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-   -   FORK( ) ? why not threads (http://www.linuxquestions.org/questions/linux-embedded-and-single-board-computer-78/fork-why-not-threads-4175428950/)

elico 09-25-2012 08:42 AM

FORK( ) ? why not threads
 
The FORK statement generates a father and a son, each is doing it's own things .

What is the big deal in this kind of
coding structure ?

Why not threads that do not depend on each other
and can communicate .

What is the big advantage of "Ftaher and Son "

Thanks
Elico

tronayne 09-25-2012 10:26 AM

fork() is used to create processes; the process that calls fork() is called the parent and the new process is called the child; so, nope, a "father" is not created, only the "son."

Your shell program does this: you type a command and hit the return/ether key and the shell forks and executes your command in a child process, a new process. The parent waits until the child completes (and dies or you kill it with, say, Ctrl-C) returning you to your shell prompt.

In C programming you would use fork(), wait() and one of the exec() functions in a child process in lieu of using the system() function (it's more efficient to "fork and exec" than to call system()).

POSIX Threads (pthreads) can be used to implement parallelism; not the same thing. POSIX Threads are most effective on multi-processor or multi-core systems where the process flow can be scheduled to run on another processor thus gaining speed through parallel or distributed processing.

Here's a simple example of "fork and exec;" it is a simple command interpreter (the shell is a command interpreter albeit with a lot more function and capabilities) that prompts for a command the executes it:
Code:

#include <stdio.h>
#include <stdlib.h>
#include <errno.h>
#include <unistd.h>
#include <wait.h>
#include <sys/types.h>

void    main    (void)
{
        char    line [BUFSIZ];
        int    process;

        for ( ; ; ) {
                (void) fprintf (stderr, "cmd: ");
                if (gets (line) == (char *) NULL)
                        exit (EXIT_FAILURE);
                /*      create new process      */
                if ((process = fork ()) > 0)
                        (void) wait ((int *) NULL);
                else if (process == 0) {        /* child        */
                        /*      execute program                */
                        (void) execlp (line, line, NULL);
                        /*      some problem if exec returns    */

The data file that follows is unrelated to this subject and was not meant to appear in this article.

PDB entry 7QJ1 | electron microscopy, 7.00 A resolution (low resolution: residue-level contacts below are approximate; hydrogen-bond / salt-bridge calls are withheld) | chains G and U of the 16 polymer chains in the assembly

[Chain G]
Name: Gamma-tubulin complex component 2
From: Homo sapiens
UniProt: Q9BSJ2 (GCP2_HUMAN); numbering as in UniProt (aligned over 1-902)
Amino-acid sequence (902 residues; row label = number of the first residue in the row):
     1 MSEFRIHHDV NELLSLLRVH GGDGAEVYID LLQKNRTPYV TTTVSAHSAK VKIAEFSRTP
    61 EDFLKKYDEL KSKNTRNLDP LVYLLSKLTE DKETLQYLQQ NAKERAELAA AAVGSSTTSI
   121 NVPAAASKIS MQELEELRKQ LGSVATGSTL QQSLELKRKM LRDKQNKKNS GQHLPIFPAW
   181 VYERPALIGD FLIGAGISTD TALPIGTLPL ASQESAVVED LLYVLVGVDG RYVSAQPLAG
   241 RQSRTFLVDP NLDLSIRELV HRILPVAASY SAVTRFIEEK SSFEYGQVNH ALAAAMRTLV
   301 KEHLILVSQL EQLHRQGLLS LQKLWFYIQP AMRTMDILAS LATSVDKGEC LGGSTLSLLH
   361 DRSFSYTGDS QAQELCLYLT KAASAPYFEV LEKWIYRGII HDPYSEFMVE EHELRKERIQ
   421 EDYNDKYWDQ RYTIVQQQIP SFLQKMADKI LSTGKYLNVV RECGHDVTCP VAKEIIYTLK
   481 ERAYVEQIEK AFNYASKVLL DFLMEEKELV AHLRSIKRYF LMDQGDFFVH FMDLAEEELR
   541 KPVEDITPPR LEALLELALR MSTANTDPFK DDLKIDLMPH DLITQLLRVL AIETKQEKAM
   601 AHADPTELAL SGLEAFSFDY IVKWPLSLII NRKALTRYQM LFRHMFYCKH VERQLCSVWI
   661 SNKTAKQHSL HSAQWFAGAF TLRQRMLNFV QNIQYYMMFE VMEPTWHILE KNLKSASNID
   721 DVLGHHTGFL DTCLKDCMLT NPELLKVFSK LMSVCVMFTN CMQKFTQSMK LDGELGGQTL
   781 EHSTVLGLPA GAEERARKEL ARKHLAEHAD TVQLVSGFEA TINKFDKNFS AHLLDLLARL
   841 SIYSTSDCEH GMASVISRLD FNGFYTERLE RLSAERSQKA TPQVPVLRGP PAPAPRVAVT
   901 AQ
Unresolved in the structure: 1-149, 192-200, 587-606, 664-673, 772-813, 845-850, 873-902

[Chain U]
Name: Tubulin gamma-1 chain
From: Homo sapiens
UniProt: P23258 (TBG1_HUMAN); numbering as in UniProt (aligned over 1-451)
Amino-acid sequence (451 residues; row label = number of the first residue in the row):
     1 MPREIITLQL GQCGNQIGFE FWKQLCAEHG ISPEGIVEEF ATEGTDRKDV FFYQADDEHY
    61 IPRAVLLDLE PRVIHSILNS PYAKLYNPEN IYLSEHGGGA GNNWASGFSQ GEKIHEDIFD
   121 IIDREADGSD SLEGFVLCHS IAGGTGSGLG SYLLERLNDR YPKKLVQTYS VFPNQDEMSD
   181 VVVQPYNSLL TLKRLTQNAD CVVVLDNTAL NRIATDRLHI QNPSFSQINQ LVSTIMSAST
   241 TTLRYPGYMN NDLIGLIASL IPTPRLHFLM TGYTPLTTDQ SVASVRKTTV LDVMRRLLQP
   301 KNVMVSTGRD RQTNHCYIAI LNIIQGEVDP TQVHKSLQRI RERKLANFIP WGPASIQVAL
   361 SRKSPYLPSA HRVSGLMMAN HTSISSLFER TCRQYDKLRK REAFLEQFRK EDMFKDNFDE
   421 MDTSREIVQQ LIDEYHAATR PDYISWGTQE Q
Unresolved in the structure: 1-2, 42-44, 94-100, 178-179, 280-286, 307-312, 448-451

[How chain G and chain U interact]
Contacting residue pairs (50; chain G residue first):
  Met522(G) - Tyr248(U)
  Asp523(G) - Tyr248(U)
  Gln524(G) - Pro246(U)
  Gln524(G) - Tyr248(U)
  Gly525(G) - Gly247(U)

(void) fprintf (stderr, "can't execute %s\n", line);
                        exit (errno);
                } else if (process == -1) {    /* can't create */
                        (void) fprintf (stderr, "can't fork\n");
                        exit (errno);
                }
        }
}

Pretty straight-forward.

Here's and example (from http://www.yolinux.com/TUTORIALS/Lin...ixThreads.html) that demonstrates thread creation and termination:
Code:

#include <stdio.h>
#include <stdlib.h>
#include <pthread.h>

void *print_message_function( void *ptr );

main()
{
    pthread_t thread1, thread2;
    char *message1 = "Thread 1";
    char *message2 = "Thread 2";
    int  iret1, iret2;

    /* Create independent threads each of which will execute function */

    iret1 = pthread_create( &thread1, NULL, print_message_function, (void*) message1);
    iret2 = pthread_create( &thread2, NULL, print_message_function, (void*) message2);

    /* Wait till threads are complete before main continues. Unless we  */
    /* wait we run the risk of executing an exit which will terminate  */
    /* the process and all threads before the threads have completed.  */

    pthread_join( thread1, NULL);
    pthread_join( thread2, NULL);

    printf("Thread 1 returns: %d\n",iret1);
    printf("Thread 2 returns: %d\n",iret2);
    exit(0);
}

void *print_message_function( void *ptr )
{
    char *message;
    message = (char *) ptr;
    printf("%s \n", message);
}

Now, bear in mind that POSIX Threads are useful on multi-core or multi-procesor systems where the operating system schedules and manages the threads (Linux does).

Basically, they're not the same things and each has its uses.

Hope this helps some.

elico 09-26-2012 11:28 PM

Thnaks
I will go into it.

Elico


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